Critical Intel

Critical Intel
GTA's Morality Is More Complex Than You Realize

Robert Rath | 19 Sep 2013 16:00
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Grand Theft Auto is a game that at its heart is about immoral activities. In fact, one of the few criticisms critics have leveled at GTA V is that its protagonists are unpleasant and reprehensible. As a result, you'd think that the GTA series throws morality and ethics out the window entirely, but you'd be wrong. Morality - or rather, subverting morality - is a major design component of the series. In fact, if you want to reveal the complex morality in GTA's world, you can do it with one simple question: Whose morals are we talking about here? GTA isn't a monolithic structure, but a spectrum determined by the player, the character and the environment. The result is that discussing morality in GTA's internal world might not be very useful at all.

It's undeniable that the player ultimately makes most ethical decisions in a game. Even by opening the box and booting up the game, the player consciously decides to opt-in to a story that's specifically about law breaking and is likely contrary to their personal ethics. But there's the rub - a player's personal moral system doesn't always follow them into the virtual world, nor should it, necessarily. The appeal of the GTA franchise is that it lets players run down pedestrians, fight armed battles with law enforcement and steal cars in a controlled environment where no one gets hurt. Unlike real life, the consequences for breaking the law are minor inconveniences rather than life-ending tragedies. GTA is a series where anyone can feel like a rule breaker, whether it's something as minor as wearing inappropriate clothes in public or as major as robbing a bank, GTA's whole shtick is to let you do things you'd never do in real life. You'd think that this would lead to a principal-free environment where players check their ethics at the door, but that's actually not the case.

Playing GTA doesn't make the player's moral compass disappear - it just focuses it on plot points and NPC relationships, where players tend to react differently than to run-of-the mill driving and shooting gameplay. We don't think too hard about running down a faceless pedestrian, for instance, but agonize over whether to kill Darko Brevic or decide which boss to betray. Developed characters, ones that we interact with and register as something more than cardboard cutouts, kick our ethics engines into gear because we've been given a reason to care about them as having a role in the story.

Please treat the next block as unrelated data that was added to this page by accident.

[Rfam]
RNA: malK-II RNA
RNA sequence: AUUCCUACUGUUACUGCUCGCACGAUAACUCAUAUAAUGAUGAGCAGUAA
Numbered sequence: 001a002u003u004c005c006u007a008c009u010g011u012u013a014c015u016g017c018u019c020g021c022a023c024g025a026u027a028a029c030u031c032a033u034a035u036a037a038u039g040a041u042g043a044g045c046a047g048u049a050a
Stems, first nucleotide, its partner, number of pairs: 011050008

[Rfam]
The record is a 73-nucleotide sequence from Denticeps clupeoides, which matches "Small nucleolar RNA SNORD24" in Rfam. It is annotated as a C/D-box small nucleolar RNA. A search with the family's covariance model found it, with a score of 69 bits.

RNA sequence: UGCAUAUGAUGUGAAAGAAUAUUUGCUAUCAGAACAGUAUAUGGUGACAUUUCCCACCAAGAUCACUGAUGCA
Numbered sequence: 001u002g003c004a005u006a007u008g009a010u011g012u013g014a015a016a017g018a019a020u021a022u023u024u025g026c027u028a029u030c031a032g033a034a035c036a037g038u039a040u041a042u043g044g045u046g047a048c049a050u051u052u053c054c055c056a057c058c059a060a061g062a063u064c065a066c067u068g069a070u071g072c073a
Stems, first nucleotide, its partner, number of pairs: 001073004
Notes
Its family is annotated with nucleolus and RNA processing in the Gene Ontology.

Added to this, a player's internal ethics could inform gameplay choices in unexpected ways. Some might see Darko's pathetic, drug-addicted state and spare him out of cruelty - in many ways a more fitting revenge. Others might consider putting a bullet through him to be mercy killing. Part of games becoming a medium with worldwide reach is that people with different backgrounds, religious beliefs, ideologies and philosophies will all interpret moral choices a variety of different ways - and may come to different conclusions. Even when you assume that the player controls a character's ethical compass, you'll probably find differing interpretations of the "ethical" choice from player to player. Even then, it's absurd to think that players have complete control over their characters - in fact, the characters themselves play a role.

Rockstar has created the most memorable and fully formed characters in the open-world genre. Though players can change their outfits, beneath their clothes Rockstar protagonists always have a style all their own. John Marston is a rough man trying to do right. Cole Phelps is restrained and anal, but only because he fears what lurks inside him. Niko Bellic is a mature cynic with a protective streak. Even though Rockstar doesn't make RPGs per se, with characters this strong it's impossible not to engage in role-play while controlling them. Therefore, when we're talking about a sense of morality in GTA, we have to understand that the player's ethics aren't applied directly to the world, but are first filtered through the character's personality.

Take Grand Theft Auto IV, for example. When I picked up that game I was ready to raise hell. I was going to rob stores, have shootouts with police helicopters and throw grenades into traffic - except I didn't do any of that. Sure, I had adventures and got revenge, et cetera, but my Liberty City tour had a distinct lack of gangster verve. The reason for that was Niko Bellic. Niko was a violent thug, but I sympathized with his plight as a reasonable man amidst unreasonable people, a guy who could do horrible things but wouldn't do them without reason. It wasn't until halfway through the game that I realized I hadn't gone on a single rampage. Niko just didn't seem the type to throw grenades into traffic and run away laughing. He wasn't an agent of chaos, and his morals were in the diver's seat, not mine. If I came across a side mission or achievement that I didn't feel fit him, I left it undone. While I was in control, I cared too much about Niko and his world to upset the apple cart.

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